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Using ERP Software to Run Field Service and Repair Ops: Pros and Cons

Posted by Adrian Montgomery on Tue, May 20, 2014 @ 13:05 PM

Field Service and Repair OpsIs your organization “all in” for service? Determine whether your ERP software alone for field service management is enough to be successful.

In the last decade, horizontal enterprise resource planning (ERP) systems have grown in breadth of functionality and range of customizability as companies of various needs and industries adapt them for their daily business operations. Indeed, high functioning ERP systems can go beyond just number crunching to include features like purchasing, invoice generation, and inventory management.

Some horizontal ERP systems even offer industry-specific modules, like a field service module, that expand how customers can use the software. With a field service specific add-on, some service organizations are exploring how they might adapt an integrated ERP system to manage all their field service needs.

While this integrated ERP and field service set-up sounds appealing, service is an industry that asks a lot of its software. So before you make any important software decisions, you may want to ask yourself whether an ERP system, even with a field service management add-on, is enough. We explore the pros and cons of using ERP software for managing service.

Pros: Where ERP tools can help an organization manage field service operations

ERP systems now play a larger role than ever for companies in a variety of industries, including today’s field service organizations that benefit from several customizable and integrated ERP features. Here we’ve listed some Pros of using an ERP system for service management: 

  • Accounting and General Ledger (GL): Nearly every organized company today uses some sort of ERP system for accounting. Accounting is ERP software’s specialty, and it’s also obviously a field service need. With ERP software, field service organizations can see where their money’s going, where it’s coming from, and balance it, making decisions based on that financial information. Companies can add modules to the basic system, including accounts payable, accounts receivable, and GL, which track every revenue stream in or out of the organization. For service work, it’s essential that managers can monitor where their highest revenue sources are and make sure they’re making more than they’re spending. ERP systems do that revenue tracking for them, stabilizing the company’s financial status.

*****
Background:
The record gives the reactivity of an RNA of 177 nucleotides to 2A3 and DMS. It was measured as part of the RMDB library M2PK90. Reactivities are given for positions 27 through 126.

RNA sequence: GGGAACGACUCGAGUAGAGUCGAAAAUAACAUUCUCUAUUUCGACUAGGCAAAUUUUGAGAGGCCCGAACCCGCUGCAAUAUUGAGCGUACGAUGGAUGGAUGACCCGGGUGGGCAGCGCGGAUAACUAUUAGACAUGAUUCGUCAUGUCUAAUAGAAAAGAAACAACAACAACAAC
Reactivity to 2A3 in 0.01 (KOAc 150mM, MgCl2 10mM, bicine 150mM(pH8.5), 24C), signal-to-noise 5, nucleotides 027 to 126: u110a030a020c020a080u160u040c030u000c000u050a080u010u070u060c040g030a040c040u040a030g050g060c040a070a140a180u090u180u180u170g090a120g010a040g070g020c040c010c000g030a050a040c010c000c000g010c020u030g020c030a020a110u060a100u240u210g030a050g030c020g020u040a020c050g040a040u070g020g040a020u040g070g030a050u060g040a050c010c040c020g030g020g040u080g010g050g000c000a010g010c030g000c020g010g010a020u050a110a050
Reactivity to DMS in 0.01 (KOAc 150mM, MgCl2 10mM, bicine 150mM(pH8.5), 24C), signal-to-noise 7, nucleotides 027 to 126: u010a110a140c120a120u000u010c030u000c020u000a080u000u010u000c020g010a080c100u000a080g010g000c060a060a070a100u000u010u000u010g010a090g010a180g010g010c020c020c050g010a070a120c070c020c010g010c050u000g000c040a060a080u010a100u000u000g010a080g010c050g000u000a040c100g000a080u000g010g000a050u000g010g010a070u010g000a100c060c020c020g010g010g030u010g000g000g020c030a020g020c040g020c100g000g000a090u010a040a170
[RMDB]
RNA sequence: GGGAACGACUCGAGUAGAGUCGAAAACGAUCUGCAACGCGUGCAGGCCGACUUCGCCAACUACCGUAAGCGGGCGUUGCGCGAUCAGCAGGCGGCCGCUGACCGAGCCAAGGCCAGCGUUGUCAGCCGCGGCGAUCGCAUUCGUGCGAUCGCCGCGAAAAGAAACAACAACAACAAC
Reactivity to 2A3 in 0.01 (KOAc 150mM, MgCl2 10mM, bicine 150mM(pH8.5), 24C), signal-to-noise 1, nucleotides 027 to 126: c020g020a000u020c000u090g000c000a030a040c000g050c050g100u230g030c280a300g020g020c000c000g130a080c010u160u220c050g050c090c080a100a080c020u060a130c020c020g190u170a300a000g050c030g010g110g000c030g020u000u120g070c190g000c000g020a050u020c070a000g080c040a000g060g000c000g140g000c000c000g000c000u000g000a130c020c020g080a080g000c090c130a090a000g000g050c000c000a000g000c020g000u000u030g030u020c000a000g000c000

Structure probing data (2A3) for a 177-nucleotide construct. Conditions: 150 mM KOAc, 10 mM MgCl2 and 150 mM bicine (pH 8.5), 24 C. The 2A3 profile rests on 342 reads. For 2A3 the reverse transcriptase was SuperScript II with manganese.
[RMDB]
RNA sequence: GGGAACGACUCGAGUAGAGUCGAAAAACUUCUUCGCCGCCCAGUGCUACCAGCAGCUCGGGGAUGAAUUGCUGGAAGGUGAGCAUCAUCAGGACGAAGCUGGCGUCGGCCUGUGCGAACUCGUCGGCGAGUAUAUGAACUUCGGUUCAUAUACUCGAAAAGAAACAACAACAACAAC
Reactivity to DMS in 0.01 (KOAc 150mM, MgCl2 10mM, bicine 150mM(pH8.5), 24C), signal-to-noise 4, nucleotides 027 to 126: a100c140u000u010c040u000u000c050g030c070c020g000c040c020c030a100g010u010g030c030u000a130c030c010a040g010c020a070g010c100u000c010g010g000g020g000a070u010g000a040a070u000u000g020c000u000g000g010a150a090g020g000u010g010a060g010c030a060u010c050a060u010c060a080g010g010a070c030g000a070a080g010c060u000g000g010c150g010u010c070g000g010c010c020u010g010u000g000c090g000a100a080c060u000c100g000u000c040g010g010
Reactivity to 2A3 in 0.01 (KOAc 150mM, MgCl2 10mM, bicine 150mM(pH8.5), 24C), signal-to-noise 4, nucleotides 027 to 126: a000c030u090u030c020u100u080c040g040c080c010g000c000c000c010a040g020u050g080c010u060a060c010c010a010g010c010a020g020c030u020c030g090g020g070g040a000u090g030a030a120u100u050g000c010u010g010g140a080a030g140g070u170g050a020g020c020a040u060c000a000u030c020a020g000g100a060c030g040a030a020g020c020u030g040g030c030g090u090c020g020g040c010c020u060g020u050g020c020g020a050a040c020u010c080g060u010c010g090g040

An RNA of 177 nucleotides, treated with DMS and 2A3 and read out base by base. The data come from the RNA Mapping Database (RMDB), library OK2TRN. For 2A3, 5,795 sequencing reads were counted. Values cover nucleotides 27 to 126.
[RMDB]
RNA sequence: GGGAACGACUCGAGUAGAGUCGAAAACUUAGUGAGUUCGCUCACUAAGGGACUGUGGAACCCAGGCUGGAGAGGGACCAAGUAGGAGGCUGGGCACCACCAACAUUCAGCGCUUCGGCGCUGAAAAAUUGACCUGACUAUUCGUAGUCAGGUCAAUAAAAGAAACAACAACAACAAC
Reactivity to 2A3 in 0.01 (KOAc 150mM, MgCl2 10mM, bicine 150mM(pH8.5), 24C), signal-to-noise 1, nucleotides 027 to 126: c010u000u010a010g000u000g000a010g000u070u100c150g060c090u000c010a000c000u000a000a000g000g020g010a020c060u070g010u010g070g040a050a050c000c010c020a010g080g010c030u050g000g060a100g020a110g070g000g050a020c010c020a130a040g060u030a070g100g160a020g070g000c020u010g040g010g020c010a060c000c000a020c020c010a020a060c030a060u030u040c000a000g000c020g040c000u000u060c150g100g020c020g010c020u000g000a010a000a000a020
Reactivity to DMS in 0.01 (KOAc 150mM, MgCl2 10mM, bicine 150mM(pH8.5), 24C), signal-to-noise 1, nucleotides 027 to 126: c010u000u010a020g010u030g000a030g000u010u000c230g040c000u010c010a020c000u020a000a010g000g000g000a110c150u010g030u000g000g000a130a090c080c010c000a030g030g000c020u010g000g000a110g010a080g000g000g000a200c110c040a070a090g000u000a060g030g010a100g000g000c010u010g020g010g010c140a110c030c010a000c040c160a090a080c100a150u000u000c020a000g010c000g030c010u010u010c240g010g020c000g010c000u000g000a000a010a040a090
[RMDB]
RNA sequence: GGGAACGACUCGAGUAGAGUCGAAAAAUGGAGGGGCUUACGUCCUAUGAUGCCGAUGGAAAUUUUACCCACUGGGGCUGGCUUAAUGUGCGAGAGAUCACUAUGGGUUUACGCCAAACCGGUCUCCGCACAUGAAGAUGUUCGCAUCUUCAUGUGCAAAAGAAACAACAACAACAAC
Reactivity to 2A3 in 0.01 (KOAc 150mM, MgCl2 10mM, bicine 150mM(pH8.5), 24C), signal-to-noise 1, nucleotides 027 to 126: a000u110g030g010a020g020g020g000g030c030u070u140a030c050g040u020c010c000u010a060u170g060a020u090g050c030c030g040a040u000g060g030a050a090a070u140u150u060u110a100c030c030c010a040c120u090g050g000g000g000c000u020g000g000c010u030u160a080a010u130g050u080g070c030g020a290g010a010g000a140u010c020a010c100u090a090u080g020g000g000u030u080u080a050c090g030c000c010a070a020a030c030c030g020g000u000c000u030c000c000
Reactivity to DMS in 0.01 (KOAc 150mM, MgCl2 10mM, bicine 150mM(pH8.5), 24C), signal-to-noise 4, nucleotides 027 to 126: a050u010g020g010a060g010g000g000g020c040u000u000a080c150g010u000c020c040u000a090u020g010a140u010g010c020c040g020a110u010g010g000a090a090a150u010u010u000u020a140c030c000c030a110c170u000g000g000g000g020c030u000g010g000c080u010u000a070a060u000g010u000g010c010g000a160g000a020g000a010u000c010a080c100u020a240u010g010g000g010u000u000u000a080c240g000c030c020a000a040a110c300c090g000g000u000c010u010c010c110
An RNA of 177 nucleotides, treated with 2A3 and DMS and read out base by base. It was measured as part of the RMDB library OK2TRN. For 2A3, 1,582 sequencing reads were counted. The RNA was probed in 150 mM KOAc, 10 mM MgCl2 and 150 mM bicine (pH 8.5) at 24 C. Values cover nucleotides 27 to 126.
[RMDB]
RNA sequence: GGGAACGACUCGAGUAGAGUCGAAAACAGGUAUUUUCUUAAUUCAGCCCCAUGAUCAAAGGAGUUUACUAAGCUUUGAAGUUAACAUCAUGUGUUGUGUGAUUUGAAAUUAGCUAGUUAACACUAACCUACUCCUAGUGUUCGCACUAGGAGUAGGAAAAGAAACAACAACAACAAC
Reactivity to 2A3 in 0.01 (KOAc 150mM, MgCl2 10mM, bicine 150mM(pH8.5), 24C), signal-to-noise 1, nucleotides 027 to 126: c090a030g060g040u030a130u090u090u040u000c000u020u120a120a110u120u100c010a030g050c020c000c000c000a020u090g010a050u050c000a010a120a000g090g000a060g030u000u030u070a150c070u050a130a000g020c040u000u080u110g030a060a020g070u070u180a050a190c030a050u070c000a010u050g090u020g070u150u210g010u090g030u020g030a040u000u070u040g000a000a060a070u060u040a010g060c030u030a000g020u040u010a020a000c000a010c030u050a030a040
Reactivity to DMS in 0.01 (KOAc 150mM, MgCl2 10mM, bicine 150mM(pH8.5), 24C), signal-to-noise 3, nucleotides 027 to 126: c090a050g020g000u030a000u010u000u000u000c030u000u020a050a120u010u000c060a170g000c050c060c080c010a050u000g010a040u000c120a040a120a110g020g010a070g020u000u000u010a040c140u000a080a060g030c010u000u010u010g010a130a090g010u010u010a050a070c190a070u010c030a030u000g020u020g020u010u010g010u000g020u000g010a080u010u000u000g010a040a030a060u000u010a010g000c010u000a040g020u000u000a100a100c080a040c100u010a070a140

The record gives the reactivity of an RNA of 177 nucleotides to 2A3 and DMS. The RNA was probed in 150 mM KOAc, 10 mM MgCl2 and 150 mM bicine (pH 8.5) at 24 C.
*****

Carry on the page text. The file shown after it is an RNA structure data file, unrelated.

• Purchase Orders/ Sales Order System: When companies sell equipment or service, ERP systems can create the sales order and produce a receipt for the customer. The system then schedules the order, but, as we’ll see later in the “Cons” section, ERP scheduling is not nearly precise enough to meet the needs of a competitive field service organization.
  • Inventory Management: Managing inventory is another important task ERP systems can perform for service organizations. Purchase orders entered into the system flow into inventory, alerting the right people of what parts are needed for each sale. Since ERP inventory management is generally used for sales rather than service, however, some of the visibility necessary for performing service tasks, like access to parts in technician vans, isn’t perfect.
  • Customer Information: ERP systems manage customer information, including contact information and sales history, which is useful for organizations selling equipment. Service needs, however, require additional customer documentation, so, if you’re doing service in addition to sales, you might need an additional integration to add information that wouldn’t be relevant in an ERP system alone.
  • Invoice Generation: When orders come in, ERP systems can create detailed invoices to send directly to customers. A service invoice is created by printing the sales order, giving it to a technician who records his hours and work, then the invoice is generated based on billable labor and parts.
  • User Defined Fields: One reason service organizations try to adapt ERP systems to manage their service needs is because user defined fields allow them to create fields for processes that aren’t originally included in the ERP system. For service, companies can create custom fields for capturing field service business information, for example. These user defined fields, adapted for a company’s specific needs, can be useful for organizations in which service isn’t their main priority. It’s important to remember, however, that these add-ons won’t be as functional as a“best-of-breed” system created specifically for field service.

Cons: Where ERP software typically struggles to meet field service needs

While ERP systems can perform some service needs, and user defined fields and add-ons contribute additional service management functionality, some processes can’t be accomplished through ERP software. Here are some of the “Cons” of attempting to use an ERP system for all your service processes: